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Breaking up is hard to do, but company mergers are getting way too easy, says Chalmers


Companies could be subject to tougher anti-competitive merger laws under possible reforms floated by the federal government.

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Australia’s consumer watchdog has been pushing for stronger rules so it can prevent companies from joining forces if there’s a risk firms will then gain too much market power.

Excessive market concentration can lead to higher prices for consumers and weigh on productivity, the Australian Competition and Consumer Commission says.

Treasurer Jim Chalmers and Assistant Minister for Competition Andrew Leigh are also wary merger rules are “too permissive” and are “allowing some mergers that don’t deliver benefits to consumers, workers and the wider economy”.

Yet the Treasury consultation paper into possible reforms released on Monday nodded to the benefits of mergers, with many of these deals allowing firms to achieve economies of scale and diversify risk.

“Ideally, merger control regimes would target those mergers that are anti-competitive and allow mergers that are pro-competitive or benign to proceed,” the Treasury paper said.

Several possible pathways for reform were fleshed out in the paper, including the ACCC’s preferred tweaks.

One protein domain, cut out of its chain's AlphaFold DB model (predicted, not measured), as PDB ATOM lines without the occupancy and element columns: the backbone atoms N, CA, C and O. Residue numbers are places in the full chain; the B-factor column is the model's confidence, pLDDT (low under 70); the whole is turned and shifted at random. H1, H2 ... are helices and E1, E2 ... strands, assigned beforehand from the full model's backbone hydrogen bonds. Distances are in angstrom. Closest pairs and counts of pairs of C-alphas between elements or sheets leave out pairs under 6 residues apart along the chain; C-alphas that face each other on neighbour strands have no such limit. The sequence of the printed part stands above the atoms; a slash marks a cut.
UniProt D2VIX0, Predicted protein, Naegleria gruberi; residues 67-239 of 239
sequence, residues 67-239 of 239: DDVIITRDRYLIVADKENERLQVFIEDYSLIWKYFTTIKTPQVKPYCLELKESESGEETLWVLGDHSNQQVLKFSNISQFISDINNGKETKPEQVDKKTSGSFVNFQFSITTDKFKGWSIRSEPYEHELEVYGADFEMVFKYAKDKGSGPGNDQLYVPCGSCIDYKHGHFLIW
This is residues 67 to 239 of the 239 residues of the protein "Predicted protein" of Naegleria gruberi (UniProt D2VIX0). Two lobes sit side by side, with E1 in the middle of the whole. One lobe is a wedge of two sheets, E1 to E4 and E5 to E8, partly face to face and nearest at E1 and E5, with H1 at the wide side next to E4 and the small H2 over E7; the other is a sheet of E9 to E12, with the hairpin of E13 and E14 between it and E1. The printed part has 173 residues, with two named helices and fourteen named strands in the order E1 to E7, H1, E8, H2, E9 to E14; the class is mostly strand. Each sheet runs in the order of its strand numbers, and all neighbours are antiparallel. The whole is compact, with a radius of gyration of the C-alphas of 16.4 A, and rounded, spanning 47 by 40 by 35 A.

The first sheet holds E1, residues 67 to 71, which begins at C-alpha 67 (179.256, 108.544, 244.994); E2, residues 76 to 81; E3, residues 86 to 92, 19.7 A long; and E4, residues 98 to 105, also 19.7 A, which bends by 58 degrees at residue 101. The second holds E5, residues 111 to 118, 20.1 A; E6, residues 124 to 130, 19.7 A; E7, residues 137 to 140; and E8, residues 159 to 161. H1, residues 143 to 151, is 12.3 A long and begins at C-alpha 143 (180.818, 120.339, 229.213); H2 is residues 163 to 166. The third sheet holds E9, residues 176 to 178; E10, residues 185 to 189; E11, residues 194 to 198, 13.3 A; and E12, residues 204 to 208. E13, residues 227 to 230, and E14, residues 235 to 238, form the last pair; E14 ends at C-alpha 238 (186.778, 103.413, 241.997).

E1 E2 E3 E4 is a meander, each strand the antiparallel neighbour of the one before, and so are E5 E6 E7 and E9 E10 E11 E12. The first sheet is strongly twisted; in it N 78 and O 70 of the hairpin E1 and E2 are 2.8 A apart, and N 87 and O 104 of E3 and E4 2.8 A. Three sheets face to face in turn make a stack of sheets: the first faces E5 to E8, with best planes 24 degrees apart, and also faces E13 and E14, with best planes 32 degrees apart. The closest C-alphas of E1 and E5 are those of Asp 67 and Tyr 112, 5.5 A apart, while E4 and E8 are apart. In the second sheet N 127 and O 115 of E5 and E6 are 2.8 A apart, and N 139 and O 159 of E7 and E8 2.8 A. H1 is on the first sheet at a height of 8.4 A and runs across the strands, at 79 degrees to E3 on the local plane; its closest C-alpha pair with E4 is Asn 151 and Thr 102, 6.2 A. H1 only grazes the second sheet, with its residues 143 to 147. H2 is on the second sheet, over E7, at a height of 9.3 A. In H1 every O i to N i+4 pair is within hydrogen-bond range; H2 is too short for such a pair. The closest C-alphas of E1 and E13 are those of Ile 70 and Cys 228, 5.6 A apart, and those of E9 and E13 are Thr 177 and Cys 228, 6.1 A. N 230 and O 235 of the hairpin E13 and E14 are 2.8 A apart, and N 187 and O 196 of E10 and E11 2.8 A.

The consumer watchdog wants mandatory notification and approval of upcoming mergers, with some firms thought to be pushing the boundaries of the voluntary set up and offering up incomplete, incorrect and late information.

The ACCC also wants the test of an anti-competitive merger to be bolstered so it can prevent the likes of “creeping acquisitions”, which is where a company makes multiple smaller acquisitions that are problematic in concert.

Several other models for notifying mergers, test whether a merger is likely to substantially lessen competition, and the body responsible for making decisions on deals were outlined in the paper.

Some ideas were borrowed from places such as the United States, Canada, the United Kingdom and New Zealand, and not all proposed options were as stringent as what the ACCC has proposed.

For example, on notification, the government has outlined a mandatory lodgement option where instead of the ACCC making the call, the watchdog would need to prove to the Federal Court that the merger would likely be anti-competitive.

Dr Chalmers said many countries were reviewing their merger rules to reflect concerns around highly concentrated industries, particularly in the digital sphere.

“Academic research has found many top firms are growing their market share, and businesses at the top of their industries are often remaining there for longer,” he said.

“Other research suggests markups have risen in some sectors while new entrant competition has fallen.”

The arrival of new firms has typically led to lower prices for mobile phone plans, home loan interest rates, and petrol, he said.

“There are concerns that increasingly these kinds of disruptive firms are being acquired by larger incumbent businesses in a way that harms competition.”

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